It’s hard to estimate the total size and value of the diagnostics market, however by looking at some of the forecasts available, the scale of the industry is evident. Companion Diagnostics (CDx) is expected to be worth more than $6.5 billion by 2022, with Point of Care (POC) estimated to reach a value of $38 billion in the same period. The biggest market sector, In Vitro Diagnostics (IVD) is predicted by some to reach a value of $99 billion by 2025.
Even conservatively speaking, we’re looking at a global market value of well in excess of $100 billion within the next 4 – 6 years – a staggering figure; the cause of this skyrocketing value is a changing global population. That population is getting larger, people are living longer and need more care as diseases and illnesses are becoming more widespread than ever. For example, it was estimated that 23.5M Americans were living with autoimmune diseases in 2017 and millions more are living with conditions like cancer.
As the number of patients rises, the demand for all forms of diagnostic tests and technology increases as faster, earlier and better diagnoses give physicians the capability to devise a more effective treatment plan.
That’s the external factors creating the demand for innovation in diagnostics, but what about the supply? What should we expect to see from within the diagnostics market over the next 3 – 5 years, making those fantastic figures a reality?
To try and answer that question, I spoke with Professor Paul Harkin, President and CEO of Almac Diagnostic Services. Almac Diagnostic Services is one of seven subsidiaries of the wider Almac Group, which, in addition to diagnostics, provide a range of contract pharmaceutical development and manufacturing services from 17 facilities globally.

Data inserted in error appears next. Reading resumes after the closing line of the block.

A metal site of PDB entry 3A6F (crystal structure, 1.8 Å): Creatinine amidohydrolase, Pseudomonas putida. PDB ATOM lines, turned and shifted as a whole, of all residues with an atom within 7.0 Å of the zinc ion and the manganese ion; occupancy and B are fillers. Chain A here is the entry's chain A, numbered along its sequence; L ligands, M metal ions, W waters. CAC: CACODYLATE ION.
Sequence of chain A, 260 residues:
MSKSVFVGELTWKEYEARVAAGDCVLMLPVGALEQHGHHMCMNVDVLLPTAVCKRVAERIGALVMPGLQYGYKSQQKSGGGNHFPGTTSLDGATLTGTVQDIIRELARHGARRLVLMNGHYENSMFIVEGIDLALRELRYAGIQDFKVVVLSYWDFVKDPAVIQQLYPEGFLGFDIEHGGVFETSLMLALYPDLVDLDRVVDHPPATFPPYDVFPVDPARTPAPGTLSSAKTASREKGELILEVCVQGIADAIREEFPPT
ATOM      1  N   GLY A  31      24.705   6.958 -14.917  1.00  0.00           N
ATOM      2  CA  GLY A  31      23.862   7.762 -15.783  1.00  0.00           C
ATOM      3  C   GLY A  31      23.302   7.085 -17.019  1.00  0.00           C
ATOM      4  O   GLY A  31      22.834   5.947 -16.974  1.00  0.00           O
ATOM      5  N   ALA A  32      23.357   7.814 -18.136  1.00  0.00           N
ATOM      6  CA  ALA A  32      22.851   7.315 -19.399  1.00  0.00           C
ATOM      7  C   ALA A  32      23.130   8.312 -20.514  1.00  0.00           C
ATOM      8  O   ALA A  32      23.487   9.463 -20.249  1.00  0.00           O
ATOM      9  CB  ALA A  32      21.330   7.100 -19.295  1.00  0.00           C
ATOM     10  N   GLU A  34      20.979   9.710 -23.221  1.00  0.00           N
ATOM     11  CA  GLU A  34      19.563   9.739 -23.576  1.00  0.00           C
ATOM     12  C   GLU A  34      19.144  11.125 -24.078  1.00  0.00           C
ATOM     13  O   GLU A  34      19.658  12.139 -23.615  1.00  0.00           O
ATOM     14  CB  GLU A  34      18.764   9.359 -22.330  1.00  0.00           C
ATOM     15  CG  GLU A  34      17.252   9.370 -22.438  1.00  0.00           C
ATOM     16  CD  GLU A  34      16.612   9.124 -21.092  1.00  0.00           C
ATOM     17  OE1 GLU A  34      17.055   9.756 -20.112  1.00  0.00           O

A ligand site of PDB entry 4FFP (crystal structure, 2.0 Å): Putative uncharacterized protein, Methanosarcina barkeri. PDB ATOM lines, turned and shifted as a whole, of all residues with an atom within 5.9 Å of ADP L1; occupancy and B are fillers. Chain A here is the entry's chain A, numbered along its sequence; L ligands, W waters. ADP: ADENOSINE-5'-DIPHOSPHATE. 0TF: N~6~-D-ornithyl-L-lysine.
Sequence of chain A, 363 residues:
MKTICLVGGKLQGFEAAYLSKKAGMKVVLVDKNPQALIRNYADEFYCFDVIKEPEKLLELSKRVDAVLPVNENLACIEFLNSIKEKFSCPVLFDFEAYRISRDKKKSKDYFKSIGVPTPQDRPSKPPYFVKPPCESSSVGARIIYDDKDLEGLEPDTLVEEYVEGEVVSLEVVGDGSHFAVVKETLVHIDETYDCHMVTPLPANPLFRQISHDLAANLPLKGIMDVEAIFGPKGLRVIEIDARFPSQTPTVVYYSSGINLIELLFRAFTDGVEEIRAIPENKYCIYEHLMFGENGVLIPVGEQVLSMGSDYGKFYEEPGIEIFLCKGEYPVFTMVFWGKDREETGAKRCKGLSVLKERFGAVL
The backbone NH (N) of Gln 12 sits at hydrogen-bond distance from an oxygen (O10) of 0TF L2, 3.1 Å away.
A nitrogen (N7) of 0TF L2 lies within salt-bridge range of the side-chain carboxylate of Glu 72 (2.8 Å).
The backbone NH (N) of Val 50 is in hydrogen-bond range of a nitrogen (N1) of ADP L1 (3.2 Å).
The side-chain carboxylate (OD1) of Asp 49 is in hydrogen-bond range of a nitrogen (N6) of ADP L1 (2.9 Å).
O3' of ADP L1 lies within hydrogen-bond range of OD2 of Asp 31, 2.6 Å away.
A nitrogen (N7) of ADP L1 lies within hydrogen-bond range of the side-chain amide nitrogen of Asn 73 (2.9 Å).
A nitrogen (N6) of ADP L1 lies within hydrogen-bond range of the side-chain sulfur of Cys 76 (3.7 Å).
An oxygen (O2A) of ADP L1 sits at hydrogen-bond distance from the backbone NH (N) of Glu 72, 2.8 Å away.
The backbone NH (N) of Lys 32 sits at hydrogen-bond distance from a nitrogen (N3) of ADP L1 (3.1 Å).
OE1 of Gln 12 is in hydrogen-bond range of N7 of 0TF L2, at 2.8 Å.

Professor Paul Harkin - President & CEO of Almac Diagnostic Service. Full Disclosure: Charlton Morris supports the Group with their expansion.
Professor Harkin has a distinguished background in diagnostics. Having previously worked as a Research Fellow at the MGH Cancer Centre, Harvard Medical School and Professor of Molecular Oncology at Queen’s University Belfast, he’s made the transition from academia to industry after the diagnostics business he started was acquired by Almac in 2004. Today, he maintains a position within the University, as it aligns with Almac Diagnostic Services’ overall strategy to maintain a research base within Queens focused on novel biomarker discovery programs.
Cancer is a huge global problem. It was estimated that the disease was responsible for the deaths of more than 9.6 million people in 2018, so research into the fight against cancer has been extensive.